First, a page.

Genome-wide association studies, field synopses, and the development of the knowledge base on genetic variation and human diseases

Muin J Khoury, Lars Bertram, Paolo Boffetta, Adam S Butterworth, Stephen J Chanock, Siobhan M Dolan, Isabel Fortier, Montserrat Garcia-Closas, Marta Gwinn, Julian P T Higgins, A Cecile J W Janssens, James Ostell, Ryan P Owen, Roberta A Pagon, Timothy R Rebbeck, Nathaniel Rothman, Jonine L Bernstein, Paul R Burton, Harry Campbell, Anand ChockalingamHelena Furberg, Julian Little, Thomas R O'Brien, Daniela Seminara, Paolo Vineis, Deborah M Winn, Wei Yu, John P A Ioannidis

Research output: Contribution to journalArticle (Academic Journal)peer-review

120 Citations (Scopus)

Abstract

Genome-wide association studies (GWAS) have led to a rapid increase in available data on common genetic variants and phenotypes and numerous discoveries of new loci associated with susceptibility to common complex diseases. Integrating the evidence from GWAS and candidate gene studies depends on concerted efforts in data production, online publication, database development, and continuously updated data synthesis. Here the authors summarize current experience and challenges on these fronts, which were discussed at a 2008 multidisciplinary workshop sponsored by the Human Genome Epidemiology Network. Comprehensive field synopses that integrate many reported gene-disease associations have been systematically developed for several fields, including Alzheimer's disease, schizophrenia, bladder cancer, coronary heart disease, preterm birth, and DNA repair genes in various cancers. The authors summarize insights from these field synopses and discuss remaining unresolved issues -- especially in the light of evidence from GWAS, for which they summarize empirical P-value and effect-size data on 223 discovered associations for binary outcomes (142 with P < 10(-7)). They also present a vision of collaboration that builds reliable cumulative evidence for genetic associations with common complex diseases and a transparent, distributed, authoritative knowledge base on genetic variation and human health. As a next step in the evolution of Human Genome Epidemiology reviews, the authors invite investigators to submit field synopses for possible publication in the American Journal of Epidemiology.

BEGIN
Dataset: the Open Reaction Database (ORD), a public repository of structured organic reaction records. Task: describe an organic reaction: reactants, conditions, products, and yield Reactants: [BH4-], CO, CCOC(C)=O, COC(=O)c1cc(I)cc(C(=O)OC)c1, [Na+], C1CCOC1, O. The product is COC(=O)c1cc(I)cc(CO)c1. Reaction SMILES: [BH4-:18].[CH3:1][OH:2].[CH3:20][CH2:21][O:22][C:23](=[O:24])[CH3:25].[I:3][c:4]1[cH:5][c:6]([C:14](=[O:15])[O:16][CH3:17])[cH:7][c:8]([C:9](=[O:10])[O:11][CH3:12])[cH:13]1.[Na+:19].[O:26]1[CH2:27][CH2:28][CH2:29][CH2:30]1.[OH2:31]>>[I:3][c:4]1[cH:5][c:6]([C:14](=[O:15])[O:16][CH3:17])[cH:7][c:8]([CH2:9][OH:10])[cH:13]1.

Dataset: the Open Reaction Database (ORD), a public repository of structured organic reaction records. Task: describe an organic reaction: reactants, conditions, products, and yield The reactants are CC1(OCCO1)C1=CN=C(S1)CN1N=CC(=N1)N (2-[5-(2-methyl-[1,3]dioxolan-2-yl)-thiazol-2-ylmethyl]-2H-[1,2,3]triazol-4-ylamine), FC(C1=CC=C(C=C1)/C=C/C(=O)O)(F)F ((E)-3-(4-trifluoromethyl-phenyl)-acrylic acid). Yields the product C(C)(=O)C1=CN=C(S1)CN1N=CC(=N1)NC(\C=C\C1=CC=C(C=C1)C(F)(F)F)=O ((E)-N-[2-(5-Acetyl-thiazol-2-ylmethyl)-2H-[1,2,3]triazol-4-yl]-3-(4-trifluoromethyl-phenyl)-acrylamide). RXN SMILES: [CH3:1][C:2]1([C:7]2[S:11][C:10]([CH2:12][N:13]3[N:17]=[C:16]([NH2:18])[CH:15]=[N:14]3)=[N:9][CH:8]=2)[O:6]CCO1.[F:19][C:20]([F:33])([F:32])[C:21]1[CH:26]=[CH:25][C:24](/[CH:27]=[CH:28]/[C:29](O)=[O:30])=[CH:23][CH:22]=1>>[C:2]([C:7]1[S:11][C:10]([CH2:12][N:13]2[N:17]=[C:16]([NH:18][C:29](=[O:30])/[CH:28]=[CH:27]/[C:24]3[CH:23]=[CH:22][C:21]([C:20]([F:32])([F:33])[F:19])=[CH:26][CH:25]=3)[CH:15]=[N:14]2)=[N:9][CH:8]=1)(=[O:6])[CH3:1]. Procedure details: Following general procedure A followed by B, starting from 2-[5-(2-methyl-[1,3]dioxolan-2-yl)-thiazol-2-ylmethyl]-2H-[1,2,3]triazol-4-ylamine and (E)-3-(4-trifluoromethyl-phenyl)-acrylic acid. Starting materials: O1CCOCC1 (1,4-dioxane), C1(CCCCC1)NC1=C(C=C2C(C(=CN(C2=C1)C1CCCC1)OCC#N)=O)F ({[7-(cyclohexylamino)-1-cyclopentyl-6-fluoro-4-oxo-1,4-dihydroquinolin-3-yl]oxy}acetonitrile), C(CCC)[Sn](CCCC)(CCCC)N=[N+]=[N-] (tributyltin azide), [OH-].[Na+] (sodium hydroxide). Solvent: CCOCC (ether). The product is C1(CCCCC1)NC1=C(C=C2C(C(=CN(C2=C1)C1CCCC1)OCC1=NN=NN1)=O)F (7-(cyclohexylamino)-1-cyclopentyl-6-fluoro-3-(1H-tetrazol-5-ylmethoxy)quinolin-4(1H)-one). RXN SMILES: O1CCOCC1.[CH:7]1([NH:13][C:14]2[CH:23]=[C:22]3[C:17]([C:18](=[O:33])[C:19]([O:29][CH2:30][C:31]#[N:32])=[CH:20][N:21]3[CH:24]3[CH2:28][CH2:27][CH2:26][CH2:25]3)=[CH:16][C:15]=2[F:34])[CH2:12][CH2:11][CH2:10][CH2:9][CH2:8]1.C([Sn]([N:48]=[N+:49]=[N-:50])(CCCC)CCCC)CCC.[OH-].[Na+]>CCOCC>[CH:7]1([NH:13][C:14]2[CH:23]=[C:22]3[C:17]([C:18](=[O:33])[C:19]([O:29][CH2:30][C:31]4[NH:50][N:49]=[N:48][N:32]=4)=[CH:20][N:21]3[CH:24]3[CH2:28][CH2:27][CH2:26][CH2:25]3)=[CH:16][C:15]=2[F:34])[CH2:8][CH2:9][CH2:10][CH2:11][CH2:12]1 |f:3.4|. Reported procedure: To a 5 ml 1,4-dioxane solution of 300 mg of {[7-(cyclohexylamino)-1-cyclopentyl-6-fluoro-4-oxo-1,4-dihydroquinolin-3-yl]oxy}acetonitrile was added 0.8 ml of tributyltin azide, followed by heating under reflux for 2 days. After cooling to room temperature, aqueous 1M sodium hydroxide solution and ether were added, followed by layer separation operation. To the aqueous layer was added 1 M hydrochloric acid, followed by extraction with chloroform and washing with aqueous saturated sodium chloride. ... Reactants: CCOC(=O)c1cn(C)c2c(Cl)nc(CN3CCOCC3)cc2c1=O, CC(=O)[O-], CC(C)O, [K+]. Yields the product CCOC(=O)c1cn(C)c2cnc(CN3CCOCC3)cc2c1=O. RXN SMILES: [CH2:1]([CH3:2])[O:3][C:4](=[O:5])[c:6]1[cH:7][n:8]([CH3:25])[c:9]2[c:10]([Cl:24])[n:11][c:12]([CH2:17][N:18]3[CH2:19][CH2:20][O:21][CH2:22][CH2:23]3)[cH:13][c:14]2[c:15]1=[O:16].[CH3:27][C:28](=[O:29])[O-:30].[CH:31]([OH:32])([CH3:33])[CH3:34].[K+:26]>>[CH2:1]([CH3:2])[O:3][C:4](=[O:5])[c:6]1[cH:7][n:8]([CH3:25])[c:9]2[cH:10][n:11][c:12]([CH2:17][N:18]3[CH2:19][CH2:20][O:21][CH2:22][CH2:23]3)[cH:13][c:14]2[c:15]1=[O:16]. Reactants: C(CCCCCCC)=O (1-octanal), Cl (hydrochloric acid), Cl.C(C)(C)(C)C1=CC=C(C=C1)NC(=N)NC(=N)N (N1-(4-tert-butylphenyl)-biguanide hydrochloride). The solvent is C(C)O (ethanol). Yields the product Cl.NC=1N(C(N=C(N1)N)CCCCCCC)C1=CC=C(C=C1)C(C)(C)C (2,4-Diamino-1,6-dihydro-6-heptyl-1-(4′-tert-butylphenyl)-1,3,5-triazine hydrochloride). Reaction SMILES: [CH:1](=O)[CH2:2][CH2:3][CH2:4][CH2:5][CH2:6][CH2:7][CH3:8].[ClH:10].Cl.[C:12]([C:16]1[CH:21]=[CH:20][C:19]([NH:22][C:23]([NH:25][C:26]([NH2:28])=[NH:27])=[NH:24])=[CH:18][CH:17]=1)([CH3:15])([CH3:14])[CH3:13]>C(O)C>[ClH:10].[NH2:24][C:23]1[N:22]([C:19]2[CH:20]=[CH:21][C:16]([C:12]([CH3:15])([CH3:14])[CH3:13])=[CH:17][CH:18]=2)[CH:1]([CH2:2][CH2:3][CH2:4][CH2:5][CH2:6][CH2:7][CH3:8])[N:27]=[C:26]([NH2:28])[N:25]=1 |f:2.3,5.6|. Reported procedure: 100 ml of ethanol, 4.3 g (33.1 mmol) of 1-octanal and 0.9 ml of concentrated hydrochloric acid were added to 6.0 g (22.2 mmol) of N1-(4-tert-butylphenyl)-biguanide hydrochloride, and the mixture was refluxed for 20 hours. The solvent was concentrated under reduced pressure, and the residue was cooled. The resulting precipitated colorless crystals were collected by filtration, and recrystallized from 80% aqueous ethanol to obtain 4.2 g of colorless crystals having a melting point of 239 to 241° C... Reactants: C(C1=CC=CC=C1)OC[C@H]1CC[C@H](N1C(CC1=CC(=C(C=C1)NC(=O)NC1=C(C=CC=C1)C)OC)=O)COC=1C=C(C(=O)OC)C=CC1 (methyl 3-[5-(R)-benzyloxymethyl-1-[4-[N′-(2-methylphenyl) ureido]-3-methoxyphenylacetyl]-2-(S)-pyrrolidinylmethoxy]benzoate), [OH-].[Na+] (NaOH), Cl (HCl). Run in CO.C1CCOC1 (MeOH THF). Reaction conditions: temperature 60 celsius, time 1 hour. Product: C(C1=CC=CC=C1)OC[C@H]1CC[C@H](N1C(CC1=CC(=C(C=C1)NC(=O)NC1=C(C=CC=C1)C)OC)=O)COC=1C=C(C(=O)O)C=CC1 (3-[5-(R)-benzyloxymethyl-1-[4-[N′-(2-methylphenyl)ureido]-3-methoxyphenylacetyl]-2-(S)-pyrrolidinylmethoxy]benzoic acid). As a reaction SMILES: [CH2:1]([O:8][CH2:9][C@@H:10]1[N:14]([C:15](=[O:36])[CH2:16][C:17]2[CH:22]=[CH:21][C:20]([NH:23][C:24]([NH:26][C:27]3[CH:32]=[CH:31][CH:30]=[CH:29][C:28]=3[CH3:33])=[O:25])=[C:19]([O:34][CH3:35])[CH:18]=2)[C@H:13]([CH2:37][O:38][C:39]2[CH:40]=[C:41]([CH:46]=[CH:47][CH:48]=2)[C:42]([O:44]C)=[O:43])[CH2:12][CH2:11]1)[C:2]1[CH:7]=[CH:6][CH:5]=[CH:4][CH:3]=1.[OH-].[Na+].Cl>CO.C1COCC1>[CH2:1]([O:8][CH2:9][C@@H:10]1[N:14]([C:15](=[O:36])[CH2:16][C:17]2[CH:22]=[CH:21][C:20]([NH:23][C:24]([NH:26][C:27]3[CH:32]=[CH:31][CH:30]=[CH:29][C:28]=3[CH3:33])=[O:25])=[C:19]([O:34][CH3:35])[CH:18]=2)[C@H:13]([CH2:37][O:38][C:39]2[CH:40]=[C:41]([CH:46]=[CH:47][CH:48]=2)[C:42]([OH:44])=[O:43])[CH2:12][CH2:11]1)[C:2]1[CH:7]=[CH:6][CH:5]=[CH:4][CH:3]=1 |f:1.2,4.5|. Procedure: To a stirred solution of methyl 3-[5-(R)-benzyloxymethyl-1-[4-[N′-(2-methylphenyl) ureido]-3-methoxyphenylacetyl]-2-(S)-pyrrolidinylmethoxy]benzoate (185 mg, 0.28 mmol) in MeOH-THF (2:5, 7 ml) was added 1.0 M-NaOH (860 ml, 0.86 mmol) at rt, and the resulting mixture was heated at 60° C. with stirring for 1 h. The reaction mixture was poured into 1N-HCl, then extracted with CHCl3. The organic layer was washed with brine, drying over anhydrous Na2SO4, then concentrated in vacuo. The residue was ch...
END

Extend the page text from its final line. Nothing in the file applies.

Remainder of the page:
Original languageEnglish
Pages (from-to)269-79
Number of pages11
JournalAmerican Journal of Epidemiology
Volume170
Issue number3
DOIs
Publication statusPublished - 1 Aug 2009

Keywords

  • Bayes Theorem
  • Bias (Epidemiology)
  • Disease
  • Disease Susceptibility
  • Epidemiologic Methods
  • Genetic Predisposition to Disease
  • Genetic Variation
  • Genome, Human
  • Genome-Wide Association Study
  • Georgia
  • Humans
  • Interdisciplinary Communication
  • Knowledge Bases
  • Meta-Analysis as Topic
  • Phenotype
  • Pilot Projects
  • Practice Guidelines as Topic
  • Schizophrenia

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